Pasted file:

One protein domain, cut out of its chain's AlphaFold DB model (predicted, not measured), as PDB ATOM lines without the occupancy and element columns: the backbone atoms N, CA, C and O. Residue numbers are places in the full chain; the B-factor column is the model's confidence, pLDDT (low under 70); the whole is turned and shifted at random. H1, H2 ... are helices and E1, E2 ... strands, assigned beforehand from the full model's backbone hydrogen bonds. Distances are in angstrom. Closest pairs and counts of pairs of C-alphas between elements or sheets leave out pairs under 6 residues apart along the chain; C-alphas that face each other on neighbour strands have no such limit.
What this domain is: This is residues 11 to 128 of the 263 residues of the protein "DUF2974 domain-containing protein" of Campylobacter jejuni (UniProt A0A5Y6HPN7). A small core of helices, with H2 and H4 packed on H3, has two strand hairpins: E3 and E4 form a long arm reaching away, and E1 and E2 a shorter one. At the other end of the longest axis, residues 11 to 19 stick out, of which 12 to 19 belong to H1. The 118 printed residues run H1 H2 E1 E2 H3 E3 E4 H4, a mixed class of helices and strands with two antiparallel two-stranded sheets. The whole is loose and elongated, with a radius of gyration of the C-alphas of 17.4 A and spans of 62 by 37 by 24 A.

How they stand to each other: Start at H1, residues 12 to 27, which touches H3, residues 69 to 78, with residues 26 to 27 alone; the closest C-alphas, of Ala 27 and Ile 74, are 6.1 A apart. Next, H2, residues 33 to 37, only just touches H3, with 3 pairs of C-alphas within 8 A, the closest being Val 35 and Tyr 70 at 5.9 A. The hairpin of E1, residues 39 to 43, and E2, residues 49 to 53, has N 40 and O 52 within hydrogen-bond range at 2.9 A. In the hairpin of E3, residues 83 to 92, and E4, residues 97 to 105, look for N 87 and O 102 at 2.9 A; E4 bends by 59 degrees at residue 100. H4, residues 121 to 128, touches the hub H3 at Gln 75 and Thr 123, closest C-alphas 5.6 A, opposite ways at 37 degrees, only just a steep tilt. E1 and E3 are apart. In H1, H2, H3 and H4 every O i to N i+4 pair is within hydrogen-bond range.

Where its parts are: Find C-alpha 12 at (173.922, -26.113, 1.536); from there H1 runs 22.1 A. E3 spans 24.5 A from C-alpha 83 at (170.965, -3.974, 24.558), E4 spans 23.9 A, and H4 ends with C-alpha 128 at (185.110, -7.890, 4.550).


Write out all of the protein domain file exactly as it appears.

One protein domain, cut out of its chain's AlphaFold DB model (predicted, not measured), as PDB ATOM lines without the occupancy and element columns: the backbone atoms N, CA, C and O. Residue numbers are places in the full chain; the B-factor column is the model's confidence, pLDDT (low under 70); the whole is turned and shifted at random. H1, H2 ... are helices and E1, E2 ... strands, assigned beforehand from the full model's backbone hydrogen bonds. Distances are in angstrom. Closest pairs and counts of pairs of C-alphas between elements or sheets leave out pairs under 6 residues apart along the chain; C-alphas that face each other on neighbour strands have no such limit.
What this domain is: This is residues 11 to 128 of the 263 residues of the protein "DUF2974 domain-containing protein" of Campylobacter jejuni (UniProt A0A5Y6HPN7). A small core of helices, with H2 and H4 packed on H3, has two strand hairpins: E3 and E4 form a long arm reaching away, and E1 and E2 a shorter one. At the other end of the longest axis, residues 11 to 19 stick out, of which 12 to 19 belong to H1. The 118 printed residues run H1 H2 E1 E2 H3 E3 E4 H4, a mixed class of helices and strands with two antiparallel two-stranded sheets. The whole is loose and elongated, with a radius of gyration of the C-alphas of 17.4 A and spans of 62 by 37 by 24 A.

How they stand to each other: Start at H1, residues 12 to 27, which touches H3, residues 69 to 78, with residues 26 to 27 alone; the closest C-alphas, of Ala 27 and Ile 74, are 6.1 A apart. Next, H2, residues 33 to 37, only just touches H3, with 3 pairs of C-alphas within 8 A, the closest being Val 35 and Tyr 70 at 5.9 A. The hairpin of E1, residues 39 to 43, and E2, residues 49 to 53, has N 40 and O 52 within hydrogen-bond range at 2.9 A. In the hairpin of E3, residues 83 to 92, and E4, residues 97 to 105, look for N 87 and O 102 at 2.9 A; E4 bends by 59 degrees at residue 100. H4, residues 121 to 128, touches the hub H3 at Gln 75 and Thr 123, closest C-alphas 5.6 A, opposite ways at 37 degrees, only just a steep tilt. E1 and E3 are apart. In H1, H2, H3 and H4 every O i to N i+4 pair is within hydrogen-bond range.

Where its parts are: Find C-alpha 12 at (173.922, -26.113, 1.536); from there H1 runs 22.1 A. E3 spans 24.5 A from C-alpha 83 at (170.965, -3.974, 24.558), E4 spans 23.9 A, and H4 ends with C-alpha 128 at (185.110, -7.890, 4.550).